What is an enantiomer?
An enantiomer refers to two structures that are mirror images but not superimposable. The term comes from the Greek enántios, "opposite", and méros, "part" or "portion". They are also called optical isomers.
The main characteristic of two enantiomers is that all their physicochemical properties are the same except that they bend the polarized light in a plane of different shape. One of the isomers bends the plane of polarization to the right (R) and the other in the opposite direction (S). For all these reasons, these enantiomers are also called optical isomers.
Therefore, molecules with one stereocenter (e.g. an asymmetric carbon) are always optically active (chiral, see chirality). But when, such molecules present more than one stereocenter this is not always true. For example, in the case of meso forms. On the other hand, achiral molecules, without stereocenters, are optically inactive.
Also, a solution with stoichiometric mixtures of each enantiomer is optically inactive and is called a racemic mixture.
To measure the specific rotation of polarized light, a polarimeter is used. This physical property is characteristic of the structure of each enantiomer, its concentration and the solvent used in the measurement.
The value of [α]D, measures the specific rotation, and indicates the enantiomeric composition of the sample.
For example, limonene has an asymmetric carbon as a stereocenter. Consequently, there are two optical isomers: the enantiomer R-limonene and S-limonene. They are also called D-limonene and D-limonene (formerly called dextro and levo, respectively).
|3D structure||3D structure|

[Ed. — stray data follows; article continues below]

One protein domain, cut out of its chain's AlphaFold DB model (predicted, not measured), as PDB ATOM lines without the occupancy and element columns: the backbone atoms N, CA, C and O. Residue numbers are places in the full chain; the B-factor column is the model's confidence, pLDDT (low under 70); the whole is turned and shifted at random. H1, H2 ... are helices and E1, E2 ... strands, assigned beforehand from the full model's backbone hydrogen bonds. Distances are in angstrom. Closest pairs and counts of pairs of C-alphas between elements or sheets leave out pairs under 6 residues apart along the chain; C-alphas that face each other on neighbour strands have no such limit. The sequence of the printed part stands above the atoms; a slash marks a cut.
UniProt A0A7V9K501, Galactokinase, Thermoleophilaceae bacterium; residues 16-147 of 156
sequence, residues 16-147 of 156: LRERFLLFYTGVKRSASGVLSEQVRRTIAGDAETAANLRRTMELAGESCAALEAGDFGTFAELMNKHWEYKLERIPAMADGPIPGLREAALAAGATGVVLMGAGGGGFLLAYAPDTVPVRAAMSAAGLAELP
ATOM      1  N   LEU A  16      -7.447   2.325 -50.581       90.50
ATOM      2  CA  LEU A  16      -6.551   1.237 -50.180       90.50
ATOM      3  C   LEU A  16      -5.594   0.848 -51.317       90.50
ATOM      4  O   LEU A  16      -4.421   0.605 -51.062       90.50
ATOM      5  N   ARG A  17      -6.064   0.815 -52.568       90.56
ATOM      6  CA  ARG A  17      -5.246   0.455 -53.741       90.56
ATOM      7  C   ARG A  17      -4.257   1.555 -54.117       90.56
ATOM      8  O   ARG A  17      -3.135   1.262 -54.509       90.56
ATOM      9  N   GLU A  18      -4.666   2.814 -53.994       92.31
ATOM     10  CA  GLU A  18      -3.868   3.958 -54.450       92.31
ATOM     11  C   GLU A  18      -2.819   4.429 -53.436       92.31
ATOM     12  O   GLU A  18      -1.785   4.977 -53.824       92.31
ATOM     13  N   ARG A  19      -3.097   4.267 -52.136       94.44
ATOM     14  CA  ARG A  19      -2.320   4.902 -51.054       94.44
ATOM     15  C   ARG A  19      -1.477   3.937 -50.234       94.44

R-limonene is obtained commercially from lemon and exhibits a chiral rotation, [α]D, of 87–102°. R-limonene is obtained commercially from lemon and exhibits a chiral rotation, [α]D, of 87–102°.
With a chiral center
It is identified with an atom that has a set of substituents in a spatial arrangement that is not superimposable on its mirror image. Carbon bonded to four different substituents (Cabcd), is called asymmetric carbon (see chirality). However, there is also the possibility with a nitrogen atom attached to four different substituents (N+abcd), phosphorus with three different substituents (Pabc), sulfur (SOab), etc.
In the case of nitrogen with 3 substituents (Nabc), there is rapid interconversion between the two possible enantiomers. Consequently, the possibility of stereoisomers is eliminated.
Thus, each of the enantiomers is assigned a corresponding letter, R or S, which comes from the Latin rectus (right) or sinister (left), respectively. Se denomina compuesto enantiopuros a las muestras que presentan, sólo una de los dos enantiómeros.
Without a chiral center
A chain of four non-coplanar carbon atoms, or rigid groups in a stable conformation which, by imaginary or restricted rotation about the central atom, lead to stereoisomers, give rise to three types of stereoisomerism without a chiral center as shown in the figure.